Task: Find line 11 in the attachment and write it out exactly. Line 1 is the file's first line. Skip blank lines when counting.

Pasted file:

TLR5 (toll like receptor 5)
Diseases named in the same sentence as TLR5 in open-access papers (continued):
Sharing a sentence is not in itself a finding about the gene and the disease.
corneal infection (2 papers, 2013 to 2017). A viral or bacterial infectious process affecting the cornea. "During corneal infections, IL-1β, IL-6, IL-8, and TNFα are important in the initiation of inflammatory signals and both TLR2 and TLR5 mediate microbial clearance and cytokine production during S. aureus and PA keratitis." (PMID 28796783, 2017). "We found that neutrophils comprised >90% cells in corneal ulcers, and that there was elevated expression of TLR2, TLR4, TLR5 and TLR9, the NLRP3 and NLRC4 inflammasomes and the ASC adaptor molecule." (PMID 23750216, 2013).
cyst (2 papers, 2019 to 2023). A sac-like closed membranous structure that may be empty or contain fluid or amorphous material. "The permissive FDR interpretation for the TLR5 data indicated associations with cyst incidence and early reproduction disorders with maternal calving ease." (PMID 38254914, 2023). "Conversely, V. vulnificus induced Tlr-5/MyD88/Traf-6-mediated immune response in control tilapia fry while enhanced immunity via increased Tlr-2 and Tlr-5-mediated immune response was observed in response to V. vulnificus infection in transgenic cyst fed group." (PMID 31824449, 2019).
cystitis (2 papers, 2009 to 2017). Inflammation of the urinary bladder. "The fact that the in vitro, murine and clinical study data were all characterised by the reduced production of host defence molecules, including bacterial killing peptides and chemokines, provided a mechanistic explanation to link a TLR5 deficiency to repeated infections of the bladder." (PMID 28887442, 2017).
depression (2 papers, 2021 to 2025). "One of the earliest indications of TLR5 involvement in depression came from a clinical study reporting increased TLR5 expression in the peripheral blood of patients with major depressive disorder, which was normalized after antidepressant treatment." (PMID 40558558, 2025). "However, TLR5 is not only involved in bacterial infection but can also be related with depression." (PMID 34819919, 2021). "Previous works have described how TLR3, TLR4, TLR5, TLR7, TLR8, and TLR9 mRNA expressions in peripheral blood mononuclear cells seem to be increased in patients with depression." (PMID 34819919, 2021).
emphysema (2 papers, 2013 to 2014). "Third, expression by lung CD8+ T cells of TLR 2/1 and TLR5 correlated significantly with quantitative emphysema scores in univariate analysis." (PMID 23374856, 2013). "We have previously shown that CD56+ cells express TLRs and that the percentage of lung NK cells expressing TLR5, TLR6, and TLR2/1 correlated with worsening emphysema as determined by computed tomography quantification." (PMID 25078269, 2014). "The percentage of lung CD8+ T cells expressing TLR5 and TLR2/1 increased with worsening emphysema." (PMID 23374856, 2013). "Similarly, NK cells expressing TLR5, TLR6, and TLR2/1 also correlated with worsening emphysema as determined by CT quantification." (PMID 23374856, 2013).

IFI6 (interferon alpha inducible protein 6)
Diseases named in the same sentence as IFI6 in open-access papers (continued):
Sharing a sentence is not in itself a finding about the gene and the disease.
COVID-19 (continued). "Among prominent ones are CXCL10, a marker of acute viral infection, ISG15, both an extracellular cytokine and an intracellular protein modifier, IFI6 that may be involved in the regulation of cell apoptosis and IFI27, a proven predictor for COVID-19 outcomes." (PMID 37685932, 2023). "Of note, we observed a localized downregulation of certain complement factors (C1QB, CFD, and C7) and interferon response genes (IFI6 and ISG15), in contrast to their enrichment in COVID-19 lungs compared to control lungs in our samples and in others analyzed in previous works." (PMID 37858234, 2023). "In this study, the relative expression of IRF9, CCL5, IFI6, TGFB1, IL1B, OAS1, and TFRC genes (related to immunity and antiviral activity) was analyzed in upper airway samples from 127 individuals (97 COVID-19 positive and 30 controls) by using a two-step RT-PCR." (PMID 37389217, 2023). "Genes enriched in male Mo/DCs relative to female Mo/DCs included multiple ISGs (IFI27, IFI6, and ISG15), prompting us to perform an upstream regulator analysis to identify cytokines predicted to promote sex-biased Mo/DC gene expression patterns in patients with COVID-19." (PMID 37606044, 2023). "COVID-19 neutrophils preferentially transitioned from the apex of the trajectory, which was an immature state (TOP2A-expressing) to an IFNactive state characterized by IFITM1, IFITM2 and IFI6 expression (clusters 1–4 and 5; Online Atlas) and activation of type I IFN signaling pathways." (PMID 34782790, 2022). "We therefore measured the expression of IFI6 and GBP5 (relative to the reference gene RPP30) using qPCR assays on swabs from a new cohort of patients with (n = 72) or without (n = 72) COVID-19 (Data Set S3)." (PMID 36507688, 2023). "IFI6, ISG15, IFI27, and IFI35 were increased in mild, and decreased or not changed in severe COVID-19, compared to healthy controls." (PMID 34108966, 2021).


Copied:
Sharing a sentence is not in itself a finding about the gene and the disease.